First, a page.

A Good Night’s Sleep


The cognitive and interpersonal skills you depend on every day are affected when you fail to get good sleep. The ability to focus and concentrate, manage and regulate our emotions, make sound judgements, reason and recall are all badly impacted.

A good quality nights sleep leads to more energy, helps you manage stress, boosts your immune system and improves overall wellbeing. This is the time when your body and mind rest, recover and recharge and is as important as eating, drinking and breathing. Irregular or disturbed sleep is a symptom of, and can exacerbate, stress, anxiety and depression.

There are many good reasons, therefore, for investing in a good nights sleep:

Sleep keeps your heart healthy

Insufficient, poor or disrupted sleep is linked to physical health conditions, not least cardiovascular problems, such as high blood pressure and an increased risk of heart attacks.

Sleep is important for maintaining a healthy weight

Sleeplessness boosts hunger by decreasing the hormone that makes you feel full and slowing the rate at which calories are burned. Lack of sleep, therefore, also reduces your ability to resist cravings for junk food.

It keeps you safe

Research shows that sleep deprivation slows your reaction time and reduces your ability to focus. People who are deprived of deep or REM sleep become irritable and, in extreme circumstances, will confuse the boundaries between fantasy and reality. Sleeping fewer than six to seven hours per night makes you twice as likely to be involved in an accident, compared to those who sleep for at least eight hours.

Sleep strengthens your immune system

High-quality rest boosts the immune system by producing proteins to help you fight off colds, flu and other infections. It also increases the effectiveness of vaccines.

It can prevent headaches

Sleep deprivation plays an indirect role in decreasing headaches, along with other medically unexplained symptoms, by lowering your tolerance for frustration and making you less able to cope with stress and anxiety.

It keeps you in tip-top shape mentally and physically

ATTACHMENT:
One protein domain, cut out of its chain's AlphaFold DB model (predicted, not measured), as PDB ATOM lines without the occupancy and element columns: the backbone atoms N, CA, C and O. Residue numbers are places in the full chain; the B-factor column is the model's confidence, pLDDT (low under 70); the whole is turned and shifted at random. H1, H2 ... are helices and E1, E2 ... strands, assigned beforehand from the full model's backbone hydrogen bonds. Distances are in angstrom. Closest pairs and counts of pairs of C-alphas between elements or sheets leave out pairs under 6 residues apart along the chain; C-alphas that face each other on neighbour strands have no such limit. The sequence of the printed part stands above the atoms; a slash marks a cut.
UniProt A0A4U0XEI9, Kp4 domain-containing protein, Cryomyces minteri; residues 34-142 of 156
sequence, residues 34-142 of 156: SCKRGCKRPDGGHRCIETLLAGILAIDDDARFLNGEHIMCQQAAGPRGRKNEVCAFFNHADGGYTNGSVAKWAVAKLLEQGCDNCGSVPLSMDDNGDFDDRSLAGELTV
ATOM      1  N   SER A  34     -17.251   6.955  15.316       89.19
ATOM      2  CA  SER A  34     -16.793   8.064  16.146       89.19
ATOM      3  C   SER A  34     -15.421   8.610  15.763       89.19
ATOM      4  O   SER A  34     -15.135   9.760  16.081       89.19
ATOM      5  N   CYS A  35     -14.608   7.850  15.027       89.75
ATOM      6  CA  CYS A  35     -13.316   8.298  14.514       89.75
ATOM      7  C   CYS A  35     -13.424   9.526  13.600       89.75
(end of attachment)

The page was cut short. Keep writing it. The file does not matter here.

Quality sleep is like nature’s natural vitamin supplement, improving your speed, hand-eye coordination, reaction time, muscle recovery and cognitive abilities, as well as the ability to manage, regulate emotions and cope with the inevitable frustrations and disappointments of daily life.

It boosts your mood

Even one night of sleeplessness can increase your irritability, leaving you more prone to stress and anxiety. This can have a knock-on effect, making it harder to fall asleep the next night. You can become trapped in a cycle of sleeplessness, frustration and irritability.

Maintaining healthy relationships

Your sleep habits can have an effect on the people around you, contributing to relationship satisfaction and happiness. Sleep deprivation contributes to low mood, impatience, distorted negative thinking, pessimism, anxiety and a lack of empathy, all off which can keep you awake at night.

So, next time you’re tempted to work late or burn the midnight oil, remember: sacrificing sleep could actually put you at a disadvantage.

If you’ve any difficulty getting to sleep, here are some additional tips:

Good sleep hygiene

Your GP will be able to advise of steps to take in order to sleep better. This is known as sleep hygiene and includes:

  • Establishing fixed times for going to bed and waking up (try to avoid sleeping in after a poor night’s sleep)
  • Trying to relax before bed
  • Maintaining a comfortable sleeping environment (not too hot, cold, noisy or bright)
  • Avoiding naps during the day
  • Only using the bedroom for sleeping and sex
  • Avoiding caffeine, nicotine and alcohol late at night
  • Avoiding exercise within four hours of bedtime (although exercise in the middle of the day is beneficial)
  • Avoiding eating a heavy meal late at night
  • Avoiding watching or checking the clock throughout the night

Find more information and practical advice on sleep, meditation and mindfulness.